Winterkeep (Kristin Cashore)

Winterkeep is the fourth Graceling Realm novel by Kristin Cashore.
Finished on: 28.7.2022
[Here are my reviews of the other Graceling Realm novels.]

Content Note: child abuse

Bitterblue has been ruling her kingdom for five years. Years in which Monsea has drastically expanded its diplomatic relationships – now extending all the way to the continent Torla. The closest nation to Monsea on that continent is Winterkeep. Winterkeep is a wondrous lands to Monseans. A democratic republic where people can communicate telepathically with some of the animals. After the ship with her envoys sinks though, and Bitterblue receives intelligence that this may not have been an accident, she decides to visit Winterkeep herself, together with Hava and Giddon. But things don’t go exactly as planned. Meanwhile Lovisa Cavenda is the daughter of one of the most powerful families in Winterkeep. And she, too, wants to investigate some mysteries that happen around her family and that may also be key to Bitterblue’s mission.

Winterkeep is an exciting return to the Graceling Realm (after so many years, we get blessed again this fall with a fifth novel, so double yay) and I absolutely loved reading it. It was emotional and intriguing and expands the Graceling Realm in very interesting ways.

The book cover showing a Black girl surrounded by waves and a blue fox with a key in front of her.

I am glad that I re-read the entire series before delving into Winterkeep, though you probably only need Bitterblue to get into this book (if you don’t want to read it all. But why wouldn’t you?). The story picks up five years after Bitterblue which is good because it also includes the romance between Bitterblue and Giddon and their age difference is not insubstantial (YMMV on that – with Bitterblue being older and getting to experience other relationships, it worked for me). Where I was still hesitant about this in Bitterblue (where it’s already hinted at), I was rooting very hard for the two of them here.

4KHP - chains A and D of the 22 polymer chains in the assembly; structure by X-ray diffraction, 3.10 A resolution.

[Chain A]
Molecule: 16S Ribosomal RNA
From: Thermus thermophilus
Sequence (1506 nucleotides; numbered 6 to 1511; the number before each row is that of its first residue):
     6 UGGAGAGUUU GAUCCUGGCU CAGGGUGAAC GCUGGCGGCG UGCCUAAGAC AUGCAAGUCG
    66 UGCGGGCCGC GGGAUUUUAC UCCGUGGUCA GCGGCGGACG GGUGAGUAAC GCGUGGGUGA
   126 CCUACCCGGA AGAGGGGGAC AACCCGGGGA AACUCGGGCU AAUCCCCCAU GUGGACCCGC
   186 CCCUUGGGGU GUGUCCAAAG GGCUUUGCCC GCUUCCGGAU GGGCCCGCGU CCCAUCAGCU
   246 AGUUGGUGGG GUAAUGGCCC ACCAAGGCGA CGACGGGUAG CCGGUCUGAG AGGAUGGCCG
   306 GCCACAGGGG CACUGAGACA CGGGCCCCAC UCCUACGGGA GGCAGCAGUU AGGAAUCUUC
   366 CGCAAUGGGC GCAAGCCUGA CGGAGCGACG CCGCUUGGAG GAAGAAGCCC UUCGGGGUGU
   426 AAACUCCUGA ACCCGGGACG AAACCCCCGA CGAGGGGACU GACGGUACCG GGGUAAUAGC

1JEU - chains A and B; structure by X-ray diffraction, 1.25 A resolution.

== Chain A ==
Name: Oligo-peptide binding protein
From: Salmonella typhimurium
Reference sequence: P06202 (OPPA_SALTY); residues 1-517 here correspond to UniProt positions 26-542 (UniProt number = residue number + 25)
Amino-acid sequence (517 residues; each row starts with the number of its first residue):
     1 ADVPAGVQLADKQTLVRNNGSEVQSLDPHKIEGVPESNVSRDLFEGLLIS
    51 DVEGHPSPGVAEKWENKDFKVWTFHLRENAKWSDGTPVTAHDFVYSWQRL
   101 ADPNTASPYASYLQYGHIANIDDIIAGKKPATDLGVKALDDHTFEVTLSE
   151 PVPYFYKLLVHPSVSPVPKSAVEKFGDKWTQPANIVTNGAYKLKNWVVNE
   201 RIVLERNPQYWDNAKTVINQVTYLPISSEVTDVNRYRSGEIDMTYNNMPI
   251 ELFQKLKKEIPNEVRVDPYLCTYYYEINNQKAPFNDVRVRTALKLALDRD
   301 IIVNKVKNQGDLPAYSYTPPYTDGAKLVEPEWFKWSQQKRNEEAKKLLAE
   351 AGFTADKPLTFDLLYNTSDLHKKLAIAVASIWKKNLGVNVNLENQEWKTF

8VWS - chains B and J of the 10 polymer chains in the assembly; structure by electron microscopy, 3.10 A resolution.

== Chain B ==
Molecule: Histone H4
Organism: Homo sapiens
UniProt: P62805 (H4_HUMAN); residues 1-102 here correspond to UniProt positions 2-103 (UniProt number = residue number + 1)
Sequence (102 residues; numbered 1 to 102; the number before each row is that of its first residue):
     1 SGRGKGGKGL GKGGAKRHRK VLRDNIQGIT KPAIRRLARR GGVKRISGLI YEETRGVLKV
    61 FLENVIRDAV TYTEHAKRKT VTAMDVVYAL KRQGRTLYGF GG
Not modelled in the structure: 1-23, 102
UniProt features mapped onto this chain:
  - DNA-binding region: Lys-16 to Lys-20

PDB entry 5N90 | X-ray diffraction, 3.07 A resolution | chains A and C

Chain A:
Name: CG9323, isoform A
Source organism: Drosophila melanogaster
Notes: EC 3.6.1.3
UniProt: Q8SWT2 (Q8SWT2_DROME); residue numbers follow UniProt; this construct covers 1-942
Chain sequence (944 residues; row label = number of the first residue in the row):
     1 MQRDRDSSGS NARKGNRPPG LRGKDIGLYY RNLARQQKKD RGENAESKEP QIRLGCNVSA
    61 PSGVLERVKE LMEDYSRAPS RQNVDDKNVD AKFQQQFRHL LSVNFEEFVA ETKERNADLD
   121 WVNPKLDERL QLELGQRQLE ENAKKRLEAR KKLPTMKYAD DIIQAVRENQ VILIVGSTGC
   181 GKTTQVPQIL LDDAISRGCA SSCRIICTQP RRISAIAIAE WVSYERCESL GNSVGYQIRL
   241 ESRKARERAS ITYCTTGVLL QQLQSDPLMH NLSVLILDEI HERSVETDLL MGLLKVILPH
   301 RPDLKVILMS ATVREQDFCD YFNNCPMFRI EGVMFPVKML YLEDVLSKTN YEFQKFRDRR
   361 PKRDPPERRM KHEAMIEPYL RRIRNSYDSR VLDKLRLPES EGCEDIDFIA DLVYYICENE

Cashore’s characters are complicated and unusual. Lovisa is abrasive and protective, not always easy to love in her brittleness, but also very vulnerable. Bitterblue is fierce and inventive, used to making decisions with a certain ruthlessness, but also very caring and ethical. Giddon is big and strong and maybe a tad too serious, but he is also openly emotional in his grief and does have a sense of humor when he can relax. And Adventure and the sea monster, the other two point of view characters, are so well done in their not humanity, it was quite a ride to read about them. I definitely loved them all.

Winterkeep introduces many new elements to the Graceling Realm, while exploring some of the same themes like the novels before it: how to find your own power and agency, despite difficult family backgrounds (to put it mildly. The book shows us very clearly how abusive Lovisa’s family is). How to use your privileges for good. How to be a leader and protect the people you love. And so much more.

It is also just nice to get a world that so easily includes people of color and queer people, and has a very open approach to sexuality, especially for its female protagonists. Both Bitterblue and Lovisa have casual sex, birth control is discussed as a matter of course, and that’s just what it is, it’s part of their autonomy.

Most importantly, though, Winterkeep is an emotional ride, a book that I could barely put down because I was invested so much. Waiting for it was definitely worth it – and now I can look forward to Seasparrow that will be about Hava.

Summarizing: a wonderful installment in a great series.

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